Dump1090-fa command line parameters


#1

Where can I edit the dump1090-fa command line parameters.
I would like to remove --fix, add --ppm and fiddle with --gain


#2

If you are using a piaware SD card image you can edit the values through piaware-config

Commands:

piaware-config -showall
piaware-config rtlsdr-ppm 0
piaware-config rtlsdr-gain -10

More information on piaware-config can be found here:
https://flightaware.com/adsb/piaware/advanced_configuration

You can restart dump1090-fa with the command

sudo systemctl restart dump1090-fa

If you are not running a piaware image you can just edit the script that run the program with the flags you want.


#3

Thanks for your answer. This helps for --ppm and --gain.
But how to remove --fix ?


#4

dump1090-fa has one bit fix and two bit fix flags. The one bit fix is on by default and piaware-config doesn’t have a setting to turn this to 0.

You would need to edit the systemd file located here to turn it off:

/etc/default/dump1090-fa

You will also need to set the above file to read-only so the file is not update by piaware-config on reboot.
Some piaware-config settings will not work after doing this change.

One bit fix finds a lot more messages and the ADSB CRC catches the bad messages.
Two bit fix finds a few more messages but the CRC misses some bad messages.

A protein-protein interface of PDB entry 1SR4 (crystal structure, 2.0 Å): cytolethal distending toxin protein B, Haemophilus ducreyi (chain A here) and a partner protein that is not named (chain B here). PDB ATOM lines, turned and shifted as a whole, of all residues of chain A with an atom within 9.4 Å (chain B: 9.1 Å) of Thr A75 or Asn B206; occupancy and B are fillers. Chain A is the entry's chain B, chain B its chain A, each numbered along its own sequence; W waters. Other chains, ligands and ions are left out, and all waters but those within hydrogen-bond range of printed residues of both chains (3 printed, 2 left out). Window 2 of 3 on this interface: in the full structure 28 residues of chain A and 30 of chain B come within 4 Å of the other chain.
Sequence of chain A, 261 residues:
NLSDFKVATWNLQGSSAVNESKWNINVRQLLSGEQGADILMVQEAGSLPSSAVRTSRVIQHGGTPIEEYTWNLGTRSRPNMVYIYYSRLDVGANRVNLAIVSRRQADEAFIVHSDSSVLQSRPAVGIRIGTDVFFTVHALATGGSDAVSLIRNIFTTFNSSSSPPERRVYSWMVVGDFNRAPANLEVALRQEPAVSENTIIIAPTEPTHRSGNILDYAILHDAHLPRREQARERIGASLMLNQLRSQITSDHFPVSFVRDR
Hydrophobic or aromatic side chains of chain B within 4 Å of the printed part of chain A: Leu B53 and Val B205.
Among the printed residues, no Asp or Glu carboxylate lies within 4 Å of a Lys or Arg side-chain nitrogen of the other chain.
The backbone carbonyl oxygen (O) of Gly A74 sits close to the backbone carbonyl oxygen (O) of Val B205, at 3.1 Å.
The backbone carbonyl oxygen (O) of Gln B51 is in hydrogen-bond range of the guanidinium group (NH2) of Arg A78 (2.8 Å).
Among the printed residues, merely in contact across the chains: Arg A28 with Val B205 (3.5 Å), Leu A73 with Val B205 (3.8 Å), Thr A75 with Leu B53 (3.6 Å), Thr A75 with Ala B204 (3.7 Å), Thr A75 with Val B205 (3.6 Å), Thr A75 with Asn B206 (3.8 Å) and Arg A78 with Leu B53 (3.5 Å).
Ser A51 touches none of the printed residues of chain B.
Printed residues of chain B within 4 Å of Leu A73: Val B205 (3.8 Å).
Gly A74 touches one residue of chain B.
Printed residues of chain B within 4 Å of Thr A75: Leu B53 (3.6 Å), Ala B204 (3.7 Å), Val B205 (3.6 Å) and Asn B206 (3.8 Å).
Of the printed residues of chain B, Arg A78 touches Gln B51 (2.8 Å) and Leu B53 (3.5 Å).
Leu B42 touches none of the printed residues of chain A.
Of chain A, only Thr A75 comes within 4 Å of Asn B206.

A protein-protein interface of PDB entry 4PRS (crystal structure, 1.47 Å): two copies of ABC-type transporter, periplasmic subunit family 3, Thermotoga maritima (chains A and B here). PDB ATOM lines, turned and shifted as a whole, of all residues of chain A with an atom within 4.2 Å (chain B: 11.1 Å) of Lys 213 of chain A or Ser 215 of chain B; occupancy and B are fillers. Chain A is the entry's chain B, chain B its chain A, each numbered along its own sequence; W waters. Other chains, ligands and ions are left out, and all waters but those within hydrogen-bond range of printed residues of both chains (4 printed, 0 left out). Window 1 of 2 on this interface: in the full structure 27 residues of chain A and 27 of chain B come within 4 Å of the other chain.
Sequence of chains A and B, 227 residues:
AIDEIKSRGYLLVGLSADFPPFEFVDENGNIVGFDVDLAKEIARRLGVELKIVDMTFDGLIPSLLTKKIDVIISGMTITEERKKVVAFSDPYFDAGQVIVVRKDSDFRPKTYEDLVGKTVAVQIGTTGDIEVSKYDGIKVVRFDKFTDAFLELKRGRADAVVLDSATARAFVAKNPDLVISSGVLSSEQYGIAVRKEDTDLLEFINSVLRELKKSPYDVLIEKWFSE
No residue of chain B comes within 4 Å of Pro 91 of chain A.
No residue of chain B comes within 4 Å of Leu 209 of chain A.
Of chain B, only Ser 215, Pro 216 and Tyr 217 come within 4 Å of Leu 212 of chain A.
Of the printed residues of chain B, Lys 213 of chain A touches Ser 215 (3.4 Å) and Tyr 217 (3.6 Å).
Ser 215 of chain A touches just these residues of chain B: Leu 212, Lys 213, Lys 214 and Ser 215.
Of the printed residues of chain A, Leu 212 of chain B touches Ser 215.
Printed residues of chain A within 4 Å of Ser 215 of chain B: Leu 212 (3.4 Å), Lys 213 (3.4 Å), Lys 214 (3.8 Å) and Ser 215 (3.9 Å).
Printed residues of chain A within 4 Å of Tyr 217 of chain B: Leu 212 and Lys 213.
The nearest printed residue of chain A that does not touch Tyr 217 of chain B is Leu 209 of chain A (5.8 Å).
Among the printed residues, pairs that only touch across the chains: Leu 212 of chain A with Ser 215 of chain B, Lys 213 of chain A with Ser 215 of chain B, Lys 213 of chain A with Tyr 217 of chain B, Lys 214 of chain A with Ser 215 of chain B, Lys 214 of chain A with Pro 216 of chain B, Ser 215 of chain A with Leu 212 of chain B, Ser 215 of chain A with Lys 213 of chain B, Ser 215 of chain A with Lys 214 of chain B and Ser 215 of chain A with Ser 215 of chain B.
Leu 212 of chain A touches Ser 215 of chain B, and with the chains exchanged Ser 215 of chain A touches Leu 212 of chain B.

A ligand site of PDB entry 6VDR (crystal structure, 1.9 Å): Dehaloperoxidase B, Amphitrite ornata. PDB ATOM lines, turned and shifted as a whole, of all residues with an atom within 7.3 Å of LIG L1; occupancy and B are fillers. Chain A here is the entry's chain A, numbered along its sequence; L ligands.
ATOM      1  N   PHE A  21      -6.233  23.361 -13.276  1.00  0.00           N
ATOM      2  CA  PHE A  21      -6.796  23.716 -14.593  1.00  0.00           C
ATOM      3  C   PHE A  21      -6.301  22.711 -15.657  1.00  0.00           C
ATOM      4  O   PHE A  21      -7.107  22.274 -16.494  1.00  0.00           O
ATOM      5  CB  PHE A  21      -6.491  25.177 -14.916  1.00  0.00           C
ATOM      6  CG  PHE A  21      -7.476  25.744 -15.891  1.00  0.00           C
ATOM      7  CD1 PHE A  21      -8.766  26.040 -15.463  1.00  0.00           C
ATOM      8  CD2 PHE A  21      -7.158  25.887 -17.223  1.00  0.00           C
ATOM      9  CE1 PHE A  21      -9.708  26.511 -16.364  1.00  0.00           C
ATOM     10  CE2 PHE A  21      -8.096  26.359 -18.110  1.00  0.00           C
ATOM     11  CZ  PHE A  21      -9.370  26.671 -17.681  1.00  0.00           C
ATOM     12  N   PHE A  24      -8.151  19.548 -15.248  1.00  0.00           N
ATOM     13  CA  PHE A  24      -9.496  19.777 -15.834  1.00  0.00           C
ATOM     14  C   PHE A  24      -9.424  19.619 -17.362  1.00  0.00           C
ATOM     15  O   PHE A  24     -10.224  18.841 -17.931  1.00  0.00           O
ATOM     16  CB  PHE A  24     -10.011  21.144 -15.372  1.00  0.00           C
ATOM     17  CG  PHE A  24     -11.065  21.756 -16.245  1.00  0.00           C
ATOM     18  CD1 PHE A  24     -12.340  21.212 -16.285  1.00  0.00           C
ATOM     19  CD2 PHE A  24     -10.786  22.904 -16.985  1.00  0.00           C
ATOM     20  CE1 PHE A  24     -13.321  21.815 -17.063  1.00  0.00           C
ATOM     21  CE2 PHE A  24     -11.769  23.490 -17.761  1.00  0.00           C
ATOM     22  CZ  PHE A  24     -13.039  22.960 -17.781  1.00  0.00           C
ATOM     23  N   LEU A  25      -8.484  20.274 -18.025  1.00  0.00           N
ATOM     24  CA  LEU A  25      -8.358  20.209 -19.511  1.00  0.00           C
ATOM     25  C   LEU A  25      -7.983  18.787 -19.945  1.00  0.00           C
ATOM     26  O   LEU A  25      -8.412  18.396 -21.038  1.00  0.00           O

Turning off one bit fix will lower your message rate.


#5

Thanks again. I edited the /etc/default/dump1090-fa file and removed the ‘w’ flag. On reboot piaware-config just creates a new file and renames the old one with ,bak.
I think I will just leave --fix on, as your suggestion.


#6

I didn’t know that it will create a new file.
I definitely know you can edit the following file and piaware will not generate a new one.

/lib/systemd/system/dump1090-fa.service

For your reference ADSB messages have a 32 bit CRC. Zero bit fix will throw away a message if it fails CRC. One bit fix will flip each bit and see if it can pass CRC. This fix extends the receiver range quite a bit since message are sometimes off by just 1 bit on weak signals. Strong signals don’t usually have a 1 bit error problem. There was also no downside since the CRC is so long.